Stars are big, no doubt about it. But even among the stars, there are stars so enormous that their size defies imagination (and stretches our understanding of astrophysics in the process). To wrap your mind around just how big the biggest stars are, let’s talk about our own humble Sun.
The Sun is, formally, a G-Type main-sequence star and, informally, a yellow dwarf. It’s not particularly large by cosmic standards, but even then it’s huge compared to Earth. You could pack 1.3 million Earths into the space occupied by our modestly sized sun.
The biggest stars in the universe are known as “supergiants” and the largest of such known stars is a red supergiant called UY Scuti. First observed in 1860, further observations and calculations have established that UY Scuti is astoundingly enormous in volume and is currently the leading candidate for the largest observed star (as well as one of the most luminous red supergiants).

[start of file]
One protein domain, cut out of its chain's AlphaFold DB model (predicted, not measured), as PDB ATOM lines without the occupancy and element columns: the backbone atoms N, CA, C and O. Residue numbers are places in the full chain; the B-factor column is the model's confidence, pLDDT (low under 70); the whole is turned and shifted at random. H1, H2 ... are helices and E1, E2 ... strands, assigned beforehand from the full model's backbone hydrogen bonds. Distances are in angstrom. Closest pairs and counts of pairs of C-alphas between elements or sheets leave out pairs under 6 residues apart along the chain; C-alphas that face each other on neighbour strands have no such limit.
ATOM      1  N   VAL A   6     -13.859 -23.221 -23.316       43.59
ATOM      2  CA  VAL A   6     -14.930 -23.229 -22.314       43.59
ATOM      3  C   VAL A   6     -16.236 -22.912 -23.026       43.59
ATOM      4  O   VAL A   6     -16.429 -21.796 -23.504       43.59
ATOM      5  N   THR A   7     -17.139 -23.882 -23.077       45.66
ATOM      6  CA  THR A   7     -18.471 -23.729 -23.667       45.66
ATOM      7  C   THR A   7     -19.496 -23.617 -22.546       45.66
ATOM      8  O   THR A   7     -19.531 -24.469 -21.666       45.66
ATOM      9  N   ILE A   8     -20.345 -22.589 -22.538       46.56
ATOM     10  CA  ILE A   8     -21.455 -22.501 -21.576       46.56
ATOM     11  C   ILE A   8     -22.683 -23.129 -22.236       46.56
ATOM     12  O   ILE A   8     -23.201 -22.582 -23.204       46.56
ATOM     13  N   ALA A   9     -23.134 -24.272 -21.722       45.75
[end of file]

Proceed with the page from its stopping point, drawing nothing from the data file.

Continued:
How big is UY Scuti? Its estimated volume is five billion times that of the Sun and if we were to replicate the packing-Earth-inside experiment with UY Scuti, it would hold approximately 6.6 quadrillion Earths. It’s such a large star that if you were to drop it into the same place as our Sun, its photosphere would extend just beyond the orbit of Jupiter.